Maulid and Christmas: Time to reinforce both common ground and self-criticism

In two consecutive days of this week, the world’s two biggest religions commemorate the birth of their respective “founders”: Islam’s Prophet Muhammad (Maulid) and Christianity’s Jesus Christ (Christmas). This is certainly a rare event that will not happen for dozens of years to come.

In Indonesia, both commemorations have officially been declared national holidays. Indonesia is among most Muslim-majority countries in which Maulid constitutes a national public holiday. It is only in Saudi Arabia and Qatar, out of all Muslim majority countries, where Maulid is not a holiday, probably because of the views of clerics there who regard Maulid celebration as Islamically illegitimate and bid’ah (heretical). Besides, Indonesia is among several Muslim-majority countries that recognize Christmas as a national holiday.

This is a momentous time for both Muslims and Christians to reinforce interfaith dialogue — it probably could be incorporated in the agenda of the commemorations.

For Indonesians in particular, it is worth being grateful that the annually held debate among people at the grassroots — on whether saying “Merry Christmas” to Christians is religiously allowed for Muslims — is coming to an end. Additionally, another annual debate on whether Muslims may celebrate Maulid has generally begun decreasing.

In fact, these two debates on Maulid and Christmas are mostly fueled by Wahhabist views. Across the Muslim world, it is mostly the Wahhabists who claim that saying “Merry Christmas” is tantamount to affirming Christian belief on Jesus’ divinity and as such forbidden.

And why is the debate now not as heated as in the previous years? I heard a satirical comment in social media saying that it is because the Wahhabists are nowadays preoccupied with declaring the Shiites infidels. A plausible explanation! The sense of “feeling threatened” has now been shifted from Christians to Shiites, as well as to communists (whose political party no longer exists).

As for interreligious dialogue, now is a good time to recall and to remind Muslims and Christians of the document, A Common Word Between Us and You, which was launched in 2007. Originally an open letter to the Catholic pope, it has now been signed by hundreds of the world’s leading Muslim scholars and intellectuals (it can be accessed at acommonword.com). The document basically conveys that there are more common grounds for peace between Muslims and Christians than conflicting teachings. The document was then responded to by Loving God and Neighbor Together: A Christian Response to A Common Word, which was initially signed by more than 300 Christian leaders and scholars.

These kinds of documents should be more endorsed by respective leaders, clerics and scholars, for at least two reasons. First because, particularly in Indonesia, the document seems to be less exposed to the public. Second, nowadays we see a rising intolerance in the respective worlds. The rise of Islamophobia in the West, not only in Europe but also in the US given the recent phenomenon of presidential hopeful Donald Trump, is a good example.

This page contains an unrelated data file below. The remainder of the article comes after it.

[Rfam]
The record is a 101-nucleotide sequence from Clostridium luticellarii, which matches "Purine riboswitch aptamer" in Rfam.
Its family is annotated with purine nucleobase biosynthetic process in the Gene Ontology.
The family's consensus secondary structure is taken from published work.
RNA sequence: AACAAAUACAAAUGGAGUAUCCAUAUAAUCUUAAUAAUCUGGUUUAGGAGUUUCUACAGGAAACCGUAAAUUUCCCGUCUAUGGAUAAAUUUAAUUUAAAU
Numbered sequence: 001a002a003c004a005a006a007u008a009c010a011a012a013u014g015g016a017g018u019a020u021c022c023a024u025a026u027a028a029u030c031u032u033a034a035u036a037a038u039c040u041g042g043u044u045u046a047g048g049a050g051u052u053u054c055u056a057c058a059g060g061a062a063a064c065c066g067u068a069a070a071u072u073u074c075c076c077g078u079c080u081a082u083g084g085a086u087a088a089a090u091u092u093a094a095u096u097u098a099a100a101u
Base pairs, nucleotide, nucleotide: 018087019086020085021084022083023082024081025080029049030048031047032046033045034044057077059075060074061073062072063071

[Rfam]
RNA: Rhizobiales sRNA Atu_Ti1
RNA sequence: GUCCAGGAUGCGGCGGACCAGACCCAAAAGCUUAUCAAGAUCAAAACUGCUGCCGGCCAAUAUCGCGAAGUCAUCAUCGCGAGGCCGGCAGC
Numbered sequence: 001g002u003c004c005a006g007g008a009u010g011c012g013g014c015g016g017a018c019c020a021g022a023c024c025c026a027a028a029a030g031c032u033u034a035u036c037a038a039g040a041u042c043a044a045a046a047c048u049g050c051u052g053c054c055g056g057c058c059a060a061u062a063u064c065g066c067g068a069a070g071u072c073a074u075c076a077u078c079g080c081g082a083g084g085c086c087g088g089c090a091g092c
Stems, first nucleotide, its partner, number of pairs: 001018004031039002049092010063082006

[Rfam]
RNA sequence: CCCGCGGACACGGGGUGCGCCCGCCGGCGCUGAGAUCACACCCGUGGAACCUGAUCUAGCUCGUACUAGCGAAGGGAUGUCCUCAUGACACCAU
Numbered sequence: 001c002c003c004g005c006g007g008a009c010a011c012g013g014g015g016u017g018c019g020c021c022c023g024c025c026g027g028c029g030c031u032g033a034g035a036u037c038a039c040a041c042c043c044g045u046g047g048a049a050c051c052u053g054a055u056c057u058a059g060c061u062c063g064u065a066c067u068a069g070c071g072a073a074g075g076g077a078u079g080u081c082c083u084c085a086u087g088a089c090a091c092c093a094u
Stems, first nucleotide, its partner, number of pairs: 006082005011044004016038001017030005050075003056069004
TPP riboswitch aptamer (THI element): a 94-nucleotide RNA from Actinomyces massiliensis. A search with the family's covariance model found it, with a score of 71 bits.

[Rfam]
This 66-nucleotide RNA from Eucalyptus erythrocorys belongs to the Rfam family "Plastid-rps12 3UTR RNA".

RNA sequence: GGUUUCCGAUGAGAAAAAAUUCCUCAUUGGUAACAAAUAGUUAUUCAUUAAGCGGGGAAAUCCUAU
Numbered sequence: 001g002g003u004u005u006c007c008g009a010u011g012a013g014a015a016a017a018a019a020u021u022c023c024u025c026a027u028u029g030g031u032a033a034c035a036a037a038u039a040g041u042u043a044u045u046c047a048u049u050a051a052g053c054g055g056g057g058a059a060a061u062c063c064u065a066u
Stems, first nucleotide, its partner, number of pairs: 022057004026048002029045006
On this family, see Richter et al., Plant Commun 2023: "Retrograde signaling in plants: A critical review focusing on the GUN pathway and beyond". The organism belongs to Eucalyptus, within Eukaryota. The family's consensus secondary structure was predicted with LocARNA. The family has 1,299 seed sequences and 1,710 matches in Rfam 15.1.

On the other side, the Muslim world is now suffering from radicalization, resulting in the emergence of the Islamic State (IS) movement. This is why peace-building and tolerance activists should work harder to win the discourse in the respective worlds, including for example by exposing their respective communities to the documents.

As for the Muslim world, the Maulid commemoration can be a good time to reread the Prophet’s biography, not only to praise or glorify him but also to deal with how we should understand his having been a leader of wars in today’s context. Around the globe, Muslims usually celebrate Maulid by reciting salawat (prayers) or madah nabawi (a kind of eulogy to praise the prophet). In Indonesia particularly, Muslims recite books containing Arabic poetry of salawat or madah nabawi. 

I think that in today’s context such a reading of the Prophet’s biography, while good, should be furthered with rereading about the violence surrounding his life. This is important because some Muslims who do violence nowadays quite often justify their acts by citing examples of the violence commanded by the prophet.

Prophet Muhammad, unlike Jesus, was a leader in war. He was involved in nine wars. Furthermore, he dispatched military expeditions at least 38 times. Some early biographers of the Prophet emphasized this aspect; this is why their books were entitled Maghazi (literally “wars”) and it became a genre of biography at the time. All these wars left hundreds of victims and happened during eight years from 2 AH to 9 AH, a period in the last phase of Muhammad’s prophetic ministry when Muslims became quite powerful.

How then should today’s Muslims read those wars led by the Prophet? This has very much to do with Islamic jus ad bellum, especially on what circumstances violence can be justified under Islamic teachings. Rereading these, I think, is more important as a counter interpretation of violent Muslims rather than saying normatively that “Islam is a religion of peace” or that “rahmatan lil-‘alamin” (“the prophet was sent as a mercy for all creatures”).

~ this article has been published in the Jakarta Post, 23/12/2015

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